The majority of underground mining vehicles in use today are powered by diesel motors. Forced air ventilation is required to remove diesel exhaust, blast gases and to reduce the ambient temperature for underground operators.

The common ventilation configuration for underground mines is the use of one or more primary fans generally located above the surface that draw fresh air into the mine down the decline; combined with several secondary fans that force fresh air into the working face of blind headings.

The annual energy cost of each secondary fan is substantial, with the cost of operating each fan much more than the purchase price of the fan. Some companies have attempted to reduce their energy cost via the use of timers, written procedures or a mine controller. Ventilation on demand is proving to be a superior solution.

Incremental Ventilation on Demand (IVOD) is achieved by identifying the entry points into a ventilation zone. A Smart-VOD zone unit is installed at the entry point to the ventilation zone and traffic entering is monitored. The air required in the ventilation zone is calculated based on the vehicles in the ventilation zone. Energy savings can be realised in a single ventilation zone; though there are added benefits as more ventilation-on-demand zones are established.

Radio-frequency identification (RFID) tags are attached to vehicles to track movements. The RFID tags allow real-time identification of vehicle movement. A Variable speed drive (VSD) allows real-time control of the fan speed and ventilation flow rates.

The Smart-VOD Zone Unit is the hardware that brings everything together utilising software for autonomous control of fan speed. The Smart-VOD zone unit can operate autonomously and does not require continuous network connectivity. However, when network connectivity is available, further features are available:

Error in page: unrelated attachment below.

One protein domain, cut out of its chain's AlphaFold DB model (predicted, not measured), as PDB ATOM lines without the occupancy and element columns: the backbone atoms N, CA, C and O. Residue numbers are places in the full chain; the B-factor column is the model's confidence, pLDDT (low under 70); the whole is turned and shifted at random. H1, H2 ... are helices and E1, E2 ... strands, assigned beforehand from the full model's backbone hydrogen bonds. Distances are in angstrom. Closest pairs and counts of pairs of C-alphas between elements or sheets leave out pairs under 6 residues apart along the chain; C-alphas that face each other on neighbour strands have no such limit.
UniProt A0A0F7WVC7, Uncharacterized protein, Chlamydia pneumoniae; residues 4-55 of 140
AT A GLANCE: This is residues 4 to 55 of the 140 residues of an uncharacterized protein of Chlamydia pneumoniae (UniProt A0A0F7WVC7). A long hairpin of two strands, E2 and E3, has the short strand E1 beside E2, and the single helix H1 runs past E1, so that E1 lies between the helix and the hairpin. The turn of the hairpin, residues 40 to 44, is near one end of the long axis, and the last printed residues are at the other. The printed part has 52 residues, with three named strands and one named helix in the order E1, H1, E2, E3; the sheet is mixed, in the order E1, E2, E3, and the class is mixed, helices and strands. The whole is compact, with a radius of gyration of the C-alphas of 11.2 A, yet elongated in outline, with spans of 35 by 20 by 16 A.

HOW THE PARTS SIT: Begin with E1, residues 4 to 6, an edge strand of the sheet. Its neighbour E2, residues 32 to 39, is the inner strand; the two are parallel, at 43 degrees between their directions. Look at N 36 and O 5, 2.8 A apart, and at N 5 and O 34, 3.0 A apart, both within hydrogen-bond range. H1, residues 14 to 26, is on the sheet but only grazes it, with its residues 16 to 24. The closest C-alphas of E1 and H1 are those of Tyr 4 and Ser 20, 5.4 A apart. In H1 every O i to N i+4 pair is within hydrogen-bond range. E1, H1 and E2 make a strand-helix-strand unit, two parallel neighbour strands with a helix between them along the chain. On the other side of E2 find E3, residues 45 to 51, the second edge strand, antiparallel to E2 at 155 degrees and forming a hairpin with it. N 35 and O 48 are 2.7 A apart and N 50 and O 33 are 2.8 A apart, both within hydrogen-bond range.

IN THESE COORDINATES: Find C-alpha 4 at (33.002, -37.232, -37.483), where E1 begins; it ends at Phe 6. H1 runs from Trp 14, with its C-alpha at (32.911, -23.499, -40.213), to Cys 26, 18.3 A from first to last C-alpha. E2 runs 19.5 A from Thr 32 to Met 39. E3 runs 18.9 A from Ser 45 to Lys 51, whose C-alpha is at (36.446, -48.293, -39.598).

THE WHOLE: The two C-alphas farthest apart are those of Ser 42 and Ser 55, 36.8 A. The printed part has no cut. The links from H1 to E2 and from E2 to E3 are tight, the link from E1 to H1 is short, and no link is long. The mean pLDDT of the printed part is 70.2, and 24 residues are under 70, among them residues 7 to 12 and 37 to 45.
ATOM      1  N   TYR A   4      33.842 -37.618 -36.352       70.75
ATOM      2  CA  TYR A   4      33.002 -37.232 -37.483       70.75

Each Zone Unit advises other Zone Units of vehicle sightings; allowing an ensemble of Zone Units to track vehicle movement accurately.

Coordination of fan control with other Zone Units and primary fans at a site during clearance of blast gases.

Reports on vehicles in each ventilation zone and the corresponding ventilation flow; to demonstrate compliance with legislation ventilation standards.

This incremental approach to ventilation on demand is proving to be easier to implement than a whole-of-mine ventilation-on-demand system and is applicable to smaller underground mining operations.

IVOD drives significant energy and cost savings; as these savings are realised by the operator they can be used to expand ventilation-on-demand throughout the mine. Driving further savings and efficiency.

Wear and tear of ventilation components is reduced when the fan speed is gradually adjusted. Vent bags and fans receive less wear and can expect to be in service for longer.

Ventilation-on-Demand can accelerate the clearance of blast gases, allowing an expediated return to mining after a blast; this may bring forward the re-entry allowing for more extraction.

Each ventilation zone needs adequate ventilation capacity to support peak use. However, its unlikely that every ventilation zone in a mine requires its peak use at the same time. Smart-VOD spreads the ventilation across the mine as required and can be used to cap total ventilation energy to match generation capacity.

Additionally, IVOD contributes to environmental sustainability by minimising waste and emissions, aligning with the mining industry’s growing focus on sustainable practices.